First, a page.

Where's the line between protecting against voter fraud, and voter suppression?

That's a front-burner question – and argument – in Congress and in most state legislatures this year – including Texas.

Gov. Greg Abbott went to Houston March 15, to announce he was declaring emergency status for Republican legislative proposals to protect "election integrity."

At a press conference in the Houston district office of Republican State Sen. Paul Bettencourt, Abbott said, "One way to do that is to reduce the potential for voter fraud in our elections."

Bettencourt's bills would clamp down on efforts like Harris County officials made in 2020, during the COVID-19 pandemic, to expand early voting and mail-in ballot access, and have drive-thru voting.

Abbott said the proposed limitations would heighten election security in Texas.

"There's really one thing that all of us can and should agree upon, and that is we must have trust and confidence in our elections," Abbott said.

Legislators in Texas and most other states, and Congress, are being faced in 2021 with efforts to alter rules for voting. The same is happening at the federal level.

The changes proposed at the state levels -- at the behest of Republican officials like Abbott – are typically described as "election security" or "election integrity."

That means preventing those who are ineligible to vote from doing so.

Democrats, meanwhile, describe the restrictions as "voter suppression" –making it harder and less convenient, rather than easier and more accommodating, to exercise the right to vote that defines of a democracy.

"Whether it's the unauthorized expansion of mail-in ballots or the unauthorized expansion of drive-thru voting, we must pass laws to prevent election officials from jeopardizing the election process," Abbott said.

Harris County election administrators actually had planned in 2020 to send out applications to request a mail-in ballot, not the actual ballots.

Harris County officials quickly fired back at Republicans' proposals in their own press conference.

"These kinds of attempts to confuse, to intimidate, to suppress are a continuation of policies we've seen in this state since Reconstruction," said Harris County Judge Lina Hidalgo.

"It is a continuation as well of the big lie that's being peddled by some far-right elements that the election in 2020 was somehow not true and should be overturned," Hidalgo said.

Despite continuing contentions by former Republican President Donald Trump and many of his followers that his 2020 re-election bid was stolen by election fraud, on behalf of Democrat Joe Biden, election experts have said the election was the most secure in history.

Abbott, questioned during his press conference, had not charged there was fraudulent voting in Texas.

“I don’t know how many or if any elections in the state of Texas in 2020 were altered because of voter fraud,” Abbott told reporters.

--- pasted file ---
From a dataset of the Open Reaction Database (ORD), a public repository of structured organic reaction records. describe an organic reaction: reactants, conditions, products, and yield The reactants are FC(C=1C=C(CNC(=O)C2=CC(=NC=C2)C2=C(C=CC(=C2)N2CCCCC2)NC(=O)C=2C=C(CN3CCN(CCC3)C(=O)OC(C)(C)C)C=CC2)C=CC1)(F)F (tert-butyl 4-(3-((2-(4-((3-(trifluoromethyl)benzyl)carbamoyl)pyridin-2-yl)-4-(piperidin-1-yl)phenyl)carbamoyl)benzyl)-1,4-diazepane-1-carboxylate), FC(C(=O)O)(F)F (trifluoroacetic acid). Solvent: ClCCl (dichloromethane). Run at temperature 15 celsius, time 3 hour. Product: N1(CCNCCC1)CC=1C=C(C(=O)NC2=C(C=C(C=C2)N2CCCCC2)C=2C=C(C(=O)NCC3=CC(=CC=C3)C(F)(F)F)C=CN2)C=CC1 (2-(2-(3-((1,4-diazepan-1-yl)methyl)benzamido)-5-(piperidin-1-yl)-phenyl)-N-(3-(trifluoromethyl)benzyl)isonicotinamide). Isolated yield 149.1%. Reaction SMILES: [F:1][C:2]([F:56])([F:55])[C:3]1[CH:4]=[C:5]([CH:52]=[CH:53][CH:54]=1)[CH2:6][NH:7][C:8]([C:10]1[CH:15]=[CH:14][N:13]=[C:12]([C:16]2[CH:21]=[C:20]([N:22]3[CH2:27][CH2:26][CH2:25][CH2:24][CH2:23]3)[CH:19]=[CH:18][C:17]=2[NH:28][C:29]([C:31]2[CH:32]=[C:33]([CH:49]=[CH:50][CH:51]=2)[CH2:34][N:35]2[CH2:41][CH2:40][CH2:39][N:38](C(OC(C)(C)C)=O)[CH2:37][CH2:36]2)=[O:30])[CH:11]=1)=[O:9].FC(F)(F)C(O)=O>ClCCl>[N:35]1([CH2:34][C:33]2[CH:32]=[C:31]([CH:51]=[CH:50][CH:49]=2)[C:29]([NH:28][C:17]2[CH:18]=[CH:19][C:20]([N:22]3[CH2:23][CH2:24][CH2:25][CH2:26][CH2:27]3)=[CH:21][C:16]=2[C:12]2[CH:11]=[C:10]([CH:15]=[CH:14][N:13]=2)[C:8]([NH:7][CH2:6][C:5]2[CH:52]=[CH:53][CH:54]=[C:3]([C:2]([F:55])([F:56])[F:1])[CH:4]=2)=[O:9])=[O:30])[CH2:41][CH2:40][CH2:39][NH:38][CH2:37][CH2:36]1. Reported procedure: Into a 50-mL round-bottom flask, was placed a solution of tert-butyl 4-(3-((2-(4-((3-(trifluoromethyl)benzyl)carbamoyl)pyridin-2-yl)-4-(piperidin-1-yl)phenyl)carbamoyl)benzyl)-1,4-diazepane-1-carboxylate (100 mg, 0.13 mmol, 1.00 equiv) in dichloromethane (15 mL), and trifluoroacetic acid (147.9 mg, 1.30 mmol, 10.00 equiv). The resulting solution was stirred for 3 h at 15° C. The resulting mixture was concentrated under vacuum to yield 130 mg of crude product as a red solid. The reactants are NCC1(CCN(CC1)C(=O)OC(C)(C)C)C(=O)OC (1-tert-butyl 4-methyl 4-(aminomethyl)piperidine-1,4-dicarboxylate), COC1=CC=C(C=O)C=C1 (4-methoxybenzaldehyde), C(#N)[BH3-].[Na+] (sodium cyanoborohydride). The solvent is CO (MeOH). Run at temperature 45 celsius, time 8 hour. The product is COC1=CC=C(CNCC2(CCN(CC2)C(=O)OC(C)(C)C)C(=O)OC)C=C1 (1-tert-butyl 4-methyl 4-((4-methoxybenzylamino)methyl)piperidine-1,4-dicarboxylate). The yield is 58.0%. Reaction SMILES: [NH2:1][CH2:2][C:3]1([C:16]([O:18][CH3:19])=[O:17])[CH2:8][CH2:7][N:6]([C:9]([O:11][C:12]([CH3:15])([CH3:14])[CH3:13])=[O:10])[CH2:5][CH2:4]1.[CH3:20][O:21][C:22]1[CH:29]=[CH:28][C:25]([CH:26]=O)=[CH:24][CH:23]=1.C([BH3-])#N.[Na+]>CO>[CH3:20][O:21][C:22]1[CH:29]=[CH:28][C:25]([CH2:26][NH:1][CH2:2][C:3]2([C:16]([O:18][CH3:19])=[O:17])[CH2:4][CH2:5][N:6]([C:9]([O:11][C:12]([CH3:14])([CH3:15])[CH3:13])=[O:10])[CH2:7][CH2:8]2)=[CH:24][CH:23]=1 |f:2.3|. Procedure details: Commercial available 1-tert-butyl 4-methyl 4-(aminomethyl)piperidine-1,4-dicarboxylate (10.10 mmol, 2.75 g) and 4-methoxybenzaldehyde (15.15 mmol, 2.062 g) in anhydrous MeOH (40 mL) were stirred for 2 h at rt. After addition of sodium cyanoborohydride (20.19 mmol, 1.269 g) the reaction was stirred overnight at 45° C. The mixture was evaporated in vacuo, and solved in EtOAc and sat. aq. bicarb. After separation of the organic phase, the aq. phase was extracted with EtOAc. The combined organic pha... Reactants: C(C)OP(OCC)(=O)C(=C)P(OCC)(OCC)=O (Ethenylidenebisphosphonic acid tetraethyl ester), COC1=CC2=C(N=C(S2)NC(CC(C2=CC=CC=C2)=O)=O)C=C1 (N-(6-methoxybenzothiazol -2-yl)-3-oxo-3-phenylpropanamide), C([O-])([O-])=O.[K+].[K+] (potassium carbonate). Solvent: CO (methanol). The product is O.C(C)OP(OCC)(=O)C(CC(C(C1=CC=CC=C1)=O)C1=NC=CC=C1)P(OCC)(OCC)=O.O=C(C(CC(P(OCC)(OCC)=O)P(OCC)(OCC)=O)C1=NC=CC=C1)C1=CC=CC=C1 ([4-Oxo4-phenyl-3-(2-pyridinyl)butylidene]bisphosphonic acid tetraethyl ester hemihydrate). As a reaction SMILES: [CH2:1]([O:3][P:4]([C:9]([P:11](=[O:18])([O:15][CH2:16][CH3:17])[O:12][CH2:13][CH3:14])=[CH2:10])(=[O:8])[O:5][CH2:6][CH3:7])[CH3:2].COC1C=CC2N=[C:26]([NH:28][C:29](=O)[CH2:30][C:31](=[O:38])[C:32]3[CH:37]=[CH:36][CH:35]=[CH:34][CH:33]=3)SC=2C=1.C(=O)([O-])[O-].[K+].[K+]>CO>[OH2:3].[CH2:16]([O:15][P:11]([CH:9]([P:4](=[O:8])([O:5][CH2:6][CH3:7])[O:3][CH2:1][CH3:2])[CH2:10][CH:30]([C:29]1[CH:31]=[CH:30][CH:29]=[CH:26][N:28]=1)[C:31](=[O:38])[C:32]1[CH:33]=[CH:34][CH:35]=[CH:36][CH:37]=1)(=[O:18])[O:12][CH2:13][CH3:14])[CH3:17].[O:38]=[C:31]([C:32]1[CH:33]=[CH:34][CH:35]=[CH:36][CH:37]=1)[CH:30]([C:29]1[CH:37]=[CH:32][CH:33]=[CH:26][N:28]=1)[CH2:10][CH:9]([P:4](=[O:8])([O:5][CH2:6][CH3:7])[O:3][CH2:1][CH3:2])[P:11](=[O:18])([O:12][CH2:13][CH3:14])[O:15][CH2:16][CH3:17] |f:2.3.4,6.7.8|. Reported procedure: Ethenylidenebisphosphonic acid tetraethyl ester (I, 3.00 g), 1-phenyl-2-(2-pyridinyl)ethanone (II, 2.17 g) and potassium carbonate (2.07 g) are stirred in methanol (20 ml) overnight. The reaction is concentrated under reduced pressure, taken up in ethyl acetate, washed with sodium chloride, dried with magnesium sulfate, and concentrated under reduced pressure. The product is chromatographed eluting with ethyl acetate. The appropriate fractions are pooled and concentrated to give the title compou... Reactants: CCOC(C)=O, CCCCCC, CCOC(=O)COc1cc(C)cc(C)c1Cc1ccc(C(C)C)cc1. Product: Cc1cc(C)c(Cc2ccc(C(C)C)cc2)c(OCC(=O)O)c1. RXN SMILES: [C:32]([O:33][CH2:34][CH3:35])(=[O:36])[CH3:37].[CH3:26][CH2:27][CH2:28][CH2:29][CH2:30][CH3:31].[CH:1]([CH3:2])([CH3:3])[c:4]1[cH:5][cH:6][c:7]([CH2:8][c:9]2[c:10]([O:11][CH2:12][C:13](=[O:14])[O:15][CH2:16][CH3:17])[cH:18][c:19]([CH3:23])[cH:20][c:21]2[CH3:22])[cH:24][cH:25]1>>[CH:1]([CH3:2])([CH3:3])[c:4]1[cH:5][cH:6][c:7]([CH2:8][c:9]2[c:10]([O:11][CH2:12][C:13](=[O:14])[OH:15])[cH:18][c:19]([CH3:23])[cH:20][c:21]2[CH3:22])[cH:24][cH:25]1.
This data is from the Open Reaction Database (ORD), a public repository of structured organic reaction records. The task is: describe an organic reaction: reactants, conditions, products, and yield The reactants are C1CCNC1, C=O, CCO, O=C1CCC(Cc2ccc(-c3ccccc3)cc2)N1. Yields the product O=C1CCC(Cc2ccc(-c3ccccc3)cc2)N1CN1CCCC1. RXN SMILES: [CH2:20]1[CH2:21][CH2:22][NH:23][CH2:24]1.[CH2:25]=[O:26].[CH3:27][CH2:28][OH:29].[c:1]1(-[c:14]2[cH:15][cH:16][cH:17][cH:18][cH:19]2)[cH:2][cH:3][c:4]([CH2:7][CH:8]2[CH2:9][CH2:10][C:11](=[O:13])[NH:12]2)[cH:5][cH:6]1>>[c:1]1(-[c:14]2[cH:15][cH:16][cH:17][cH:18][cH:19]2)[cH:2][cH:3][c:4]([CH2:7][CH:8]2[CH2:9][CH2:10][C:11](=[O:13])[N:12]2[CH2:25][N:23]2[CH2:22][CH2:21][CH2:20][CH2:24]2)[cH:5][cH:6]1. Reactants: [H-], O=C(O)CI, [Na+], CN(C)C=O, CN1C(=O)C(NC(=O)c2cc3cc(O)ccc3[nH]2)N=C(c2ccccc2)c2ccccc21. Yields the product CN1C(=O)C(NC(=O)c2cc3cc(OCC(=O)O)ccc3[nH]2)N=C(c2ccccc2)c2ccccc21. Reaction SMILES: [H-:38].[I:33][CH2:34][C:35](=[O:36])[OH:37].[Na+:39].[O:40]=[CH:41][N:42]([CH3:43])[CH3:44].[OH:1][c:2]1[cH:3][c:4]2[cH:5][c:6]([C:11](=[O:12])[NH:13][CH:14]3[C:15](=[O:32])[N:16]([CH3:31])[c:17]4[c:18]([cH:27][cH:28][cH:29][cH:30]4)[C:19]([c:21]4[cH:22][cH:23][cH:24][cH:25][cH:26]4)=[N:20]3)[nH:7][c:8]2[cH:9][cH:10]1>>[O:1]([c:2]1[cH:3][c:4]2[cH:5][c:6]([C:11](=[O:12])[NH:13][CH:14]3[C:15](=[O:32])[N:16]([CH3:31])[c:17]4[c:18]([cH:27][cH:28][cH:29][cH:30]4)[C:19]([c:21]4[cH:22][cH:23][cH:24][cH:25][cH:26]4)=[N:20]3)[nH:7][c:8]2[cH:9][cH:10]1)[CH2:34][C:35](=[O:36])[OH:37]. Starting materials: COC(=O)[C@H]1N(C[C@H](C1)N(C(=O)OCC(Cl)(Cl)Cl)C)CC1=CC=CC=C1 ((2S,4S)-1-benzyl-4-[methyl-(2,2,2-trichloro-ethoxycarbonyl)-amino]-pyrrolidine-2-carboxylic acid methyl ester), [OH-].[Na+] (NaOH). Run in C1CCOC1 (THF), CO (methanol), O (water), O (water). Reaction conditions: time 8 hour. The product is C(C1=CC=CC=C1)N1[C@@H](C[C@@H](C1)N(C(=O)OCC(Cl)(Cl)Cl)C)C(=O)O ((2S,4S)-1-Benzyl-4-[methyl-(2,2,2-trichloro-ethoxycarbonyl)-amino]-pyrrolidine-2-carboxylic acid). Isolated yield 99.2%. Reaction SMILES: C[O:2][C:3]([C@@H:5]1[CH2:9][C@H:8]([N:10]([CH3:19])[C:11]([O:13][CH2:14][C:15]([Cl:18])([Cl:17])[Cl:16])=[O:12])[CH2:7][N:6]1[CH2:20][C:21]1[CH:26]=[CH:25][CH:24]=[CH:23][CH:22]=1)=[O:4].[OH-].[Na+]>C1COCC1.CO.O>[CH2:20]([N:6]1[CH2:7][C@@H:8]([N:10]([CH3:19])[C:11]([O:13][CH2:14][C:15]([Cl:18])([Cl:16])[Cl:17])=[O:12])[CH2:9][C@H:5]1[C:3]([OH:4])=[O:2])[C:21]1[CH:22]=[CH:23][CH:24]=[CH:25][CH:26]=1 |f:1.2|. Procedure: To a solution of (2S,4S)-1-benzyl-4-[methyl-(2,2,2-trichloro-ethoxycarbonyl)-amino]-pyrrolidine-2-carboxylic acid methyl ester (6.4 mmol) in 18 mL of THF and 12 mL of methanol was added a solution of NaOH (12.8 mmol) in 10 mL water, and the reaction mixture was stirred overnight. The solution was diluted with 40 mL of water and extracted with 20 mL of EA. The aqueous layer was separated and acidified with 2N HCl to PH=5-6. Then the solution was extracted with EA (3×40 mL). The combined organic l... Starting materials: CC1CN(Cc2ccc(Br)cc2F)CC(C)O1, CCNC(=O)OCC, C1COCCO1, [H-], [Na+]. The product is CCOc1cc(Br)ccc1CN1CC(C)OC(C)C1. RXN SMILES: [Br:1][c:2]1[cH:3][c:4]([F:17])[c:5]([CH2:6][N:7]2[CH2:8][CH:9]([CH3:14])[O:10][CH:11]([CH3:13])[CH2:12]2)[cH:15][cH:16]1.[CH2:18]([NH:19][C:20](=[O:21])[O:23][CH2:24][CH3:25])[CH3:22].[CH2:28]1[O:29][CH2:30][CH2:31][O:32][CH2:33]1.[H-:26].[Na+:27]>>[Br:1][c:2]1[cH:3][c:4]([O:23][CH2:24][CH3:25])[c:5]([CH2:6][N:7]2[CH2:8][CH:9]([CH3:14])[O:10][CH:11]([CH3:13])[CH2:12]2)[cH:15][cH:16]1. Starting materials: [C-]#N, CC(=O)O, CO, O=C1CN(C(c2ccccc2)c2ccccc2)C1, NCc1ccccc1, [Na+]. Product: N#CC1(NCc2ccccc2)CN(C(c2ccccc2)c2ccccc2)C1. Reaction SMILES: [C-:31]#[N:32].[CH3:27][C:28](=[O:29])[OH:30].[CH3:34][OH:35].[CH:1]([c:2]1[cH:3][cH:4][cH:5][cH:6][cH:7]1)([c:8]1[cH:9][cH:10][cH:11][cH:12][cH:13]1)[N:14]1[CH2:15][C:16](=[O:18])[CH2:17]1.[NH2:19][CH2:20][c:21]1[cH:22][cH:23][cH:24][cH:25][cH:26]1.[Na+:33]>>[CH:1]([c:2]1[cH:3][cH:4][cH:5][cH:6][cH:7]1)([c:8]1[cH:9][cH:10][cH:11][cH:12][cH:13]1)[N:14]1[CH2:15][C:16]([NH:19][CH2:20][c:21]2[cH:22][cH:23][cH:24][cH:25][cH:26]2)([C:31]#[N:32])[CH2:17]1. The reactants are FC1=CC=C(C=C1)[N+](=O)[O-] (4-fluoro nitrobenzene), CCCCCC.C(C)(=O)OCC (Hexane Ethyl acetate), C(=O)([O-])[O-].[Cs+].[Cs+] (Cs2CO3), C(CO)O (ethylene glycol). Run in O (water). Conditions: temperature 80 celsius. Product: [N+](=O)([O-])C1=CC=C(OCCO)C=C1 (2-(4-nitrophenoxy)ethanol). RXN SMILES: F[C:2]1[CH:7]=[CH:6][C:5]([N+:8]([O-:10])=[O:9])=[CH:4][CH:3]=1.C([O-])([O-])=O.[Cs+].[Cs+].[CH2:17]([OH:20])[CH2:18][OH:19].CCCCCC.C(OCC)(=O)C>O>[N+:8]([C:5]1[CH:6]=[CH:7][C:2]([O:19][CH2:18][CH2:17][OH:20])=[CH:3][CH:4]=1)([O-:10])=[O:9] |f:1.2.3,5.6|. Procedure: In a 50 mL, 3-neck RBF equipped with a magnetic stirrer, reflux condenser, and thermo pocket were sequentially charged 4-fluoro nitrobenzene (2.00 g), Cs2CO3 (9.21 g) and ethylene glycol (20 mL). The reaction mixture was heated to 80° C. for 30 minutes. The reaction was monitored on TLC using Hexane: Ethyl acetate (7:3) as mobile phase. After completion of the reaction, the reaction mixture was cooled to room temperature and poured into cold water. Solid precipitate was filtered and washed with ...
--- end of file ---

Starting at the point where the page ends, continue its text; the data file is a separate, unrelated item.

“What I can tell you is this," Abbott said, "and that is, any voter fraud that takes place sows seeds of distrust in the election process.”

We'll see how that battle goes in Austin this spring. And don't be surprised if whatever happens gets tied up in courts for quite awhile.

Meanwhile, in Congress, Democrats in the House of Representative, which they narrowly control, have passed a voting rights, elections, and ethics bill that would do the opposite of what Abbott is seeking.

It is H.R. 1, meaning it is a very high priority for the Democrats in Congress. And it has several very bold proposals to make voting easier and more accessible, and to make elections and redistricting less subject to partisan control – and in general, attempt to forestall the Republican efforts to discourage Democratic-leaning minorities voters from going to the polls.

Its ambitious goals include:

- Requiring top state election officials – usually secretaries of state – to establish and keep up-to-date an automatic voter registration system, that gathers information from other government databases and registers people to vote unless they opt out.

- Guaranteeing voters same-day registration at early voting sites or at precincts on election day.

- Establishing on-partisan redistricting commissions, not made up of office-holders, to combat partisan gerrymandering.

- Require Super PACs and "dark money" groups to disclose their donors publicly.

- Require presidential candidates to disclose their tax returns.

A similar bill passed the House in 2019, but then-Senate Majority Leader Mitch McConnell (R-Ky) refused to bring it to the Senate floor.

Current Senate Majority Leader Charles E. Schumer (D-N.Y.), with a 50-50 Democrat-Republican tie in the Senate, which gives Democrats control with tie-breaker Vice President Kamala Harris, has promised to end what he called McConnell's "legislative graveyard," and bring more bills to the Senate floor for a vote.

The bill is ambitious, and unlikely to pass. But Schumer hopes that just reaching the Senate floor will make Republicans sweat just for voting against it.

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